Search Images Maps Play YouTube News Gmail Drive More »
Sign in
Screen reader users: click this link for accessible mode. Accessible mode has the same essential features but works better with your reader.

Patents

  1. Advanced Patent Search
Publication numberUS4288241 A
Publication typeGrant
Application numberUS 06/060,989
Publication dateSep 8, 1981
Filing dateJul 26, 1979
Priority dateAug 22, 1978
Also published asCA1124540A1, DE2933565A1
Publication number06060989, 060989, US 4288241 A, US 4288241A, US-A-4288241, US4288241 A, US4288241A
InventorsGedaliahu Shelef
Original AssigneeGedaliahu Shelef
Export CitationBiBTeX, EndNote, RefMan
External Links: USPTO, USPTO Assignment, Espacenet
Method and apparatus for composting sludge
US 4288241 A
Abstract
Sludge is composted by arranging the sludge in a pile over a conduit and air is forced into the pile in spaced time intervals and air is drawn from the pile into the conduit in alternate time intervals.
The perforated conduits are adapted to be placed under and extend the length of two windrow compost piles. A reversible blower is connected to blow air to and withdraw air from each of the conduits. The blower is timed and controlled to blow air from a first pile through the conduits and into a second pile in spaced time intervals and in alternate time intervals to withdraw air from the second pile through the conduits and into the first pile.
Images(1)
Previous page
Next page
Claims(2)
I claim:
1. A method of composting sludge comprising arranging the sludge into first and second windrows extending lengthwise over first and second elongated, perforated conduits, respectively, drawing air from said first windrow into said first perforated conduit and forcing the air drawn from said first windrow into said second windrow through said second conduit in spaced time intervals and in alternate intervals drawing the air from the second windrow into the second conduit and forcing the air drawn from said second windrow into said first windrow through said first conduit.
2. A method of composting sludge as recited in claim 6, further comprising initially constituting said windrow to contain 45 to 70 percent moisture and adding wet sludge to said windrow as said windrow is dried to maintain the moisture content in the range of 45 to 70 percent.
Description

This invention relates to a method and apparatus for composting sludge and, more particularly, to an improved method and apparatus for the windrow-type of compositing.

In the composting of sludge, it is important that the proper moisture content be maintained in the sludge. When the sludge is too wet, the composting process will become anaerobic, which is substantially slower in decaying the sludge into compost. The sludge should not be too dry because the bacteria requires moisture to effect the decaying process which results in the turning of the sludge into compost.

Sludge is normally about ninety percent moisture. It has been proposed to use a windrow technique to compost the sludge in which the sludge is arranged in long piles or windrows over perforated conduits and air is forced into the piles by means of the perforated conduits to dry the sludge. However, in this process, the drying is faster in the area where the air is forced into the pile and the nonuniform drying makes it difficult to maintain all of the pile with optimum moisture content.

SUMMARY OF THE PRESENT INVENTION

In accordance with the present invention, the problem of nonuniform drying is overcome by cyclically reversing the direction of the air flow through the perforated conduit and through the pile so that air is alternately forced into the pile from the conduit and drawn from the pile into the conduit causing air to be drawn from the exterior surface of the pile into the pile. The pile is initially formed of a mixture of dried compost and wet sludge in order to obtain a moisture content of 45-70 percent moisture. Alternatively, the wet sludge may be mixed with municipal solid waste (garbage) or part municipal solid waste and part dried compost to obtain the 45-70 percent moisture content. Wet sludge containing about ninety percent moisture is added to the pile as needed as the compositing proceeds to maintain the moisture content in the optimum range of 45-70 percent moisture. With this moisture content being maintained, the thermophilic nature of the composting process will cause the temperature of the pile to be raised to 60°-65° C. which will pasteurize the material in the pile or, in other words, kill the pathogens contained therein.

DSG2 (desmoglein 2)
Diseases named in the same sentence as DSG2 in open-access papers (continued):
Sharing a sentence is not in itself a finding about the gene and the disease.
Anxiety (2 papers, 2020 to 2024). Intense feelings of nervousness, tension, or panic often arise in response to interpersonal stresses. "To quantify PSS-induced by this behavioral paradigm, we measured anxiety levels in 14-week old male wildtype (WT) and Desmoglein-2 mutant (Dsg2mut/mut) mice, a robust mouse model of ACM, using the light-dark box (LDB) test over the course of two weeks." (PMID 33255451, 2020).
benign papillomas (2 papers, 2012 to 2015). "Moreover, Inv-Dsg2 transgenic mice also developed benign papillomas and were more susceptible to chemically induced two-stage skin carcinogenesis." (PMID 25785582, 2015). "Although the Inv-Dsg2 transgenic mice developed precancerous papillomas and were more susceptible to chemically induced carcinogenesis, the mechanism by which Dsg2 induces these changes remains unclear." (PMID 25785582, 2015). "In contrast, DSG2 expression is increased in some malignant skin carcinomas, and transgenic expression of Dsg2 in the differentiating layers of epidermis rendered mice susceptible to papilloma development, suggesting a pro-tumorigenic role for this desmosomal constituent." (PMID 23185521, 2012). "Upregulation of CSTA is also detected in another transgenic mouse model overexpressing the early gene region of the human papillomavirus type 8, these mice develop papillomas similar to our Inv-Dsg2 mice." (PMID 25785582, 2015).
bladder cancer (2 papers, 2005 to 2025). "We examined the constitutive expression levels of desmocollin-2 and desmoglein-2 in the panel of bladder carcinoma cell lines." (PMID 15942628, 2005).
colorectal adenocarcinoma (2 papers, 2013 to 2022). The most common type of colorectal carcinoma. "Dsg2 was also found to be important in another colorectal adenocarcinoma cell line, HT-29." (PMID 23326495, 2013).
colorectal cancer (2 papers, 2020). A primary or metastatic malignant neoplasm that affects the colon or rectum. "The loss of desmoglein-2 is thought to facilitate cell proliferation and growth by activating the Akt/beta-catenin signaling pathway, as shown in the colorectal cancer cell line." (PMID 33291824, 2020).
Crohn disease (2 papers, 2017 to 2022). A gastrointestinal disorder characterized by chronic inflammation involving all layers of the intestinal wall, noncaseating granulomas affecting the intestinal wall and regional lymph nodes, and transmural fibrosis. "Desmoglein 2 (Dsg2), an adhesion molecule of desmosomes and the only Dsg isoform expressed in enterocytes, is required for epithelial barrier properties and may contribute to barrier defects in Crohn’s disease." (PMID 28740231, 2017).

BRIEF DESCRIPTION OF THE DRAWINGS

FIG. 1 is a schematic illustration of one embodiment of the invention;

FIG. 2 is a schematic illustration of an alternative embodiment of the invention.

DESCRIPTION OF THE PREFERRED EMBODIMENTS

As shown in FIG. 1, dried compost is mixed with wet sludge to form an elongated pile or windrow 11 so that it contains 45-70 percent moisture. Alternatively, instead of dried compost, municipal solid waste can be mixed with the sludge or partly dried compost and part municipal wolid waste can be mixed with the sludge in amounts to provide the 45-70 percent moisture mixture. The pile 11 is formed over an elongated perforated conduit 13 which is connected by means of an air pipe 15 to a two-way blower 17. The blower 17 is controlled by timing control 19 to alternately blow air into and draw air from the conduit 13 so that air is blown from the conduit into the pile 11 in spaced time intervals, while in alternate time intervals air is drawn back from the pile into the conduit 13, drawing air from over the upper exterior surface of the pile 11 into the pile 11. The reversal of the direction of air flow through the pile 11 in alternate cycles promotes uniform drying of the pile and eliminates excessive drying of the pile at the point where the air is entering the pile either at the conduit 13 in the case of air being blown into the pile from the conduit and at the surface of the pile 11 in the case where air is drawn through the pile into the conduit.